January 16, 2018

Grid Control: The Future of the Smart Grid, Made in Germany

ThinkstockPhotos-598156726_Highlightbild.jpgAt first glance, Freiamt, a small town in Baden-Wuerttemberg close to the French border, seems an unlikely location for the next step in the future of energy distribution. But thanks to forward-thinking decisions made over 20 years ago and the work of a project team consisting of nine energy market players, including the local utility provider Netze BW and Landis+Gyr, big things are happening.

Long before the transition to renewable energy sources was a hot topic, Freiamt was an early adopter of alternative sources of energy, and installed some of the first wind turbines in Germany in the 80s and 90s. Today, with a combination of wind power, biogas and solar generators, the power generation is almost four times higher than the consumption. This concentration and diversity of renewable energy sources was one of the key factors in the decision to use Freiamt as the test location for the “grid-control” project, started in 2015 by Netze BW with eight partners, including Landis+Gyr, and with significant financial support from the Federal Ministry of Economics.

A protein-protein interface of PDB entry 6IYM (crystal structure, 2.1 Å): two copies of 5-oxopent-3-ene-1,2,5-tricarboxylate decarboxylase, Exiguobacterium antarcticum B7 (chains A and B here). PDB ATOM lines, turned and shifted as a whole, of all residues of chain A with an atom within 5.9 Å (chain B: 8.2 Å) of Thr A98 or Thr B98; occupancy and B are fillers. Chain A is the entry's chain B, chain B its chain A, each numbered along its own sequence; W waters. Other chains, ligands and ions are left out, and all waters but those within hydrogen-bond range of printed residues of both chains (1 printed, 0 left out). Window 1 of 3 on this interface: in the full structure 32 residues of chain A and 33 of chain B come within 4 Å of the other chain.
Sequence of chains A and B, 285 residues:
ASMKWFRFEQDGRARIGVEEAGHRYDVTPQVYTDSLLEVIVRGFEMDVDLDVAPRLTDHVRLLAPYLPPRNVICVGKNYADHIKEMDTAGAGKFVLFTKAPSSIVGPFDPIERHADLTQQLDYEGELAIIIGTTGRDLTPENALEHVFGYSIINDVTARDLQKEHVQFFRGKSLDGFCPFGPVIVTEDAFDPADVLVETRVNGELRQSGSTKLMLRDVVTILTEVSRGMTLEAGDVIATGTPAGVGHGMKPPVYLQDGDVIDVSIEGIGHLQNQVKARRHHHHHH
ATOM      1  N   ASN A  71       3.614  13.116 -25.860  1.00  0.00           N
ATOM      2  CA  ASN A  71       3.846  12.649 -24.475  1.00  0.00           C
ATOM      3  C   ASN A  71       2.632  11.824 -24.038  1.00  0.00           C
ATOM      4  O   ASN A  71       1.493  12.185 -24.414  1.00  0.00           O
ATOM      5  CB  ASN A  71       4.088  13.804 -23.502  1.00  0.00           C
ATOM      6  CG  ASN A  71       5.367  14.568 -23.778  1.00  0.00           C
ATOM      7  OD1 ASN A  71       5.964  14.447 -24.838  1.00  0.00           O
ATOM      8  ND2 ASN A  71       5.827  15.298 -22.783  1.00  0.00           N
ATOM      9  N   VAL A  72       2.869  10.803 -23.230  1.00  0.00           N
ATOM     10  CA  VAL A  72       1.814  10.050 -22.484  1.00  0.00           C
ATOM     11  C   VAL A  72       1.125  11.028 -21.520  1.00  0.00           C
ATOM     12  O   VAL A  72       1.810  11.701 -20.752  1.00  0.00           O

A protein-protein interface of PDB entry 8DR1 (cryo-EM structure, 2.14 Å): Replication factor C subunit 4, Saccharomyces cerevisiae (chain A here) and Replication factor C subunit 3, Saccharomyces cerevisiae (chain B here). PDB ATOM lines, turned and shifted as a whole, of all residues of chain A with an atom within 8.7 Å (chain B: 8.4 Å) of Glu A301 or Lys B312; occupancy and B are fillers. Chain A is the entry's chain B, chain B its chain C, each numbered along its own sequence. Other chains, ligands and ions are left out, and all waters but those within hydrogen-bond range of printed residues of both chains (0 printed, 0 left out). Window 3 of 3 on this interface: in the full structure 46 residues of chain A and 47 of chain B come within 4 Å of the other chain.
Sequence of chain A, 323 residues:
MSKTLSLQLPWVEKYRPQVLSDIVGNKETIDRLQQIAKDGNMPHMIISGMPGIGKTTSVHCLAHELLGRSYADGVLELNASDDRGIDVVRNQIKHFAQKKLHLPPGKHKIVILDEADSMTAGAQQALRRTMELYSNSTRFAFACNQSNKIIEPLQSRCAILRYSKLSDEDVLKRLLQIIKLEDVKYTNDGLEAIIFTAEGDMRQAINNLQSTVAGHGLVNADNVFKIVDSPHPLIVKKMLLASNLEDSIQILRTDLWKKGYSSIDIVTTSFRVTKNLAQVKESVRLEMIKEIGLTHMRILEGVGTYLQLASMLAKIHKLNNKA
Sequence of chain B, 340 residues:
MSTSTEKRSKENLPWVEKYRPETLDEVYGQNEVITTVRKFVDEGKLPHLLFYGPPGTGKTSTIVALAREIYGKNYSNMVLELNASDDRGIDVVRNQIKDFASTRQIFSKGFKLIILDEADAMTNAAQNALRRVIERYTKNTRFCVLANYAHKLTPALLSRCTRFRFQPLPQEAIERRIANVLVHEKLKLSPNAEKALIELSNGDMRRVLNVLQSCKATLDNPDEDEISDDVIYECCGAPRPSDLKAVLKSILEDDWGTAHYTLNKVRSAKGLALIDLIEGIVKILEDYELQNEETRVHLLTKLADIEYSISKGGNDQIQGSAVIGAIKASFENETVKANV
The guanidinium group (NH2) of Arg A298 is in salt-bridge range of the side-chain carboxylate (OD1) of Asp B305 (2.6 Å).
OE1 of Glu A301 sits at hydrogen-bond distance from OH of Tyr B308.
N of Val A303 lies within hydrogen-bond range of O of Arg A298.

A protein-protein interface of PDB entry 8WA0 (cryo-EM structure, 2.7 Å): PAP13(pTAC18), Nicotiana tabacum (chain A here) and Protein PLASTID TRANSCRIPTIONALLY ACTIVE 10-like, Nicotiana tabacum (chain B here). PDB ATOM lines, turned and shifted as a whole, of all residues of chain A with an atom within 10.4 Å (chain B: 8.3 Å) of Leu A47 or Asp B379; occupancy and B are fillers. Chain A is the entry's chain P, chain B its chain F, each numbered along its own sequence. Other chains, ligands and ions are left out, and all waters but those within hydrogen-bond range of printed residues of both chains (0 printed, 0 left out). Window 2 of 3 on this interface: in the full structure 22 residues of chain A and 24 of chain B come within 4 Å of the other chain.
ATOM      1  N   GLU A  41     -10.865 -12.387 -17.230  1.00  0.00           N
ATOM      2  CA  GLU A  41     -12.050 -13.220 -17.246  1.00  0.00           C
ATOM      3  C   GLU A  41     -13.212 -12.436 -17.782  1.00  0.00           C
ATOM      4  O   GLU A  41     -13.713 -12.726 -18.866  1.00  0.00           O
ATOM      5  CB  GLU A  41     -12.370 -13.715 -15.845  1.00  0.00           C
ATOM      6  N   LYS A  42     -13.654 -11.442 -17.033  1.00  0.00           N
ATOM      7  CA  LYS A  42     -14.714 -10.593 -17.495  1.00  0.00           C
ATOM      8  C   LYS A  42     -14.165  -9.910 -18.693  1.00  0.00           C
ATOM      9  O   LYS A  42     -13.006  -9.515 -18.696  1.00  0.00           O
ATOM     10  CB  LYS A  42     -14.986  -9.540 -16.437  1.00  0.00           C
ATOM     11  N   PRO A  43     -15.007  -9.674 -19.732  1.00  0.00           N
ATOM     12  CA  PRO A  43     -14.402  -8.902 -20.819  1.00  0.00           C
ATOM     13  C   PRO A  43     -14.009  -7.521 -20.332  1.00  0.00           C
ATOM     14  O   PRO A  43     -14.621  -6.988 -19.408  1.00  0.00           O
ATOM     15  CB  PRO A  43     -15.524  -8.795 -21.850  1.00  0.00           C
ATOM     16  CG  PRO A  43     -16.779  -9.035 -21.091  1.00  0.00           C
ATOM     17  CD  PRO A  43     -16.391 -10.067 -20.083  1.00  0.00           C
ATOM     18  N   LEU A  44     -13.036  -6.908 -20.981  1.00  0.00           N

The Landis+Gyr meters installation by Netze BW  in Freiamt.jpg
The Landis+Gyr meters installation by Netze BW  in Freiamt 

The goal of the project is to design and test a smart power grid that will be able to respond to the challenges of the future. The new grid infrastructure will provide intelligent coordination between different generation facilities and all the parties involved in energy supply chain, such as network operators, prosumers and retailers. With the growing complexity of a modern grid, each of these parties plays a different role in the energy production and distribution chain. The concepts and solutions developed in the “grid-control” project will allow to integrate each party according to its needs. One part of this is responding to fluctuations on the production side: when individual generators such as Photovoltaics (PV) units are temporally not producing, this shortfall must be compensated to ensure that sufficient energy is supplied to meet consumers’ demands. On the other hand, it is inevitable that changes in consumers’ lifestyles will influence the demand side too. One example of this is the push for electric vehicles. The German government have committed to an ambitious goal of having over one million electric vehicles (EV) on the road by 2020, and further into the future this number is projected to increase. This is an entirely new challenge for utility management, as the large number of EVs connected to the grid might significantly stress the energy networks. However, the “grid-control” project has been designed to answer this challenge.

“We need new intelligent technology to ensure secure, environmentally friendly and long-term electricity supply,” says Helmfried Meinel, Minister-Director at the Baden-Wuerttemberg Ministry for the Environment, Climate and the Energy Industry. “The conditions in Freiamt are ideal for developing the energy grid of the future. The Netze BW project will allow us to achieve our goal of making Baden-Wuerttemberg a leading region in the field of intelligent electricity grids.”